In the book Unwanted Harvest, Mona Riley writes, “Children who have not had healthy relating with their same-sex parent or surrogate and who thus approach adolescence with a severe deficit in same-sex bonding may continue to seek the intimacy they were denied.”

Some research suggests that physical touch can also be used to reeducate the neurology of the brain concerning physical attractions. Research from Saulk Institute that shows that the brain’s neural networks may actually reconfigure themselves in response to certain experiences. The study found that in people who read Braille after becoming blind, the area of the brain controlling the reading finger grew larger. According to Dr. Kenneth Klivington, “It’s a feedback loop: the brain influences behavior, behavior shapes experience, experience affects the organization of the brain, and so forth.”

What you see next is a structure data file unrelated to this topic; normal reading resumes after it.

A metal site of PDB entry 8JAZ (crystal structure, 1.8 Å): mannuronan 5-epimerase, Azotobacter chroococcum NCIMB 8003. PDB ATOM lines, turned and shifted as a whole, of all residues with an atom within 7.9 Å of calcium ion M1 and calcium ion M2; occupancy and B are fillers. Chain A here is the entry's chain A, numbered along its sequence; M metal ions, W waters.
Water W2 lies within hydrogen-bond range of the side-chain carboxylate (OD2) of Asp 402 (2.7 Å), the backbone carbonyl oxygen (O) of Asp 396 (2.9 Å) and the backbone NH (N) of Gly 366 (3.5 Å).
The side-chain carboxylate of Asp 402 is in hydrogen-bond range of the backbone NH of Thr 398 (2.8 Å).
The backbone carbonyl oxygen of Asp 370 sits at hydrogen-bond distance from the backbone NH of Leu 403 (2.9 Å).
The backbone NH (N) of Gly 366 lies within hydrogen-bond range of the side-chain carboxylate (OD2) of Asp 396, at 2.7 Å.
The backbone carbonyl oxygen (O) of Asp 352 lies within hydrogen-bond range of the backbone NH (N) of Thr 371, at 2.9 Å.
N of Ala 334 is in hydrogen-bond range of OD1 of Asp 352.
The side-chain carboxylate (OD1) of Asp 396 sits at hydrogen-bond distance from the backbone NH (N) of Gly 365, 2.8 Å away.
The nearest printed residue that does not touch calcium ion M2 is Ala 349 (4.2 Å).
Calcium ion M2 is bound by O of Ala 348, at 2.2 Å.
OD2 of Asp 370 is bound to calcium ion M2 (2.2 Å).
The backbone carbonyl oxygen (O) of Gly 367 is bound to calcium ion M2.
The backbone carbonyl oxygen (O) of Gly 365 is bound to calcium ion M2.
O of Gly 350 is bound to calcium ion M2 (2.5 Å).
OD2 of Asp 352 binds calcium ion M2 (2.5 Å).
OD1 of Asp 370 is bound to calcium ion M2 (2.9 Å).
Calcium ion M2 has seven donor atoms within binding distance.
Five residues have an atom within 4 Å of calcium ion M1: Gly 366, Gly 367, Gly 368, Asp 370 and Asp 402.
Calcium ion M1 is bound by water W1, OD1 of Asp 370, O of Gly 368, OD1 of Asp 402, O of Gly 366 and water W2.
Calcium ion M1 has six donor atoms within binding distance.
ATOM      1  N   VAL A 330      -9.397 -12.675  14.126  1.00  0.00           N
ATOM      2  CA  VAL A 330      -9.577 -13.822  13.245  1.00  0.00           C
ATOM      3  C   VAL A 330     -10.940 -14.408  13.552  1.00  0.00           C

So it is with sexual behavior. Erotic, sexual touch with someone of our own gender reinforces the connection between same-gender intimacy and sex. This stifles our ability to internalize affirmation from males in a way that will quench our same-gender attractions. According to Dr. Nicolosi, “Those men who have been less sexually active have better prognoses. Considering the habit-forming nature of sexual behavior, the more homosexually active the client is, the more difficult the course of treatment.”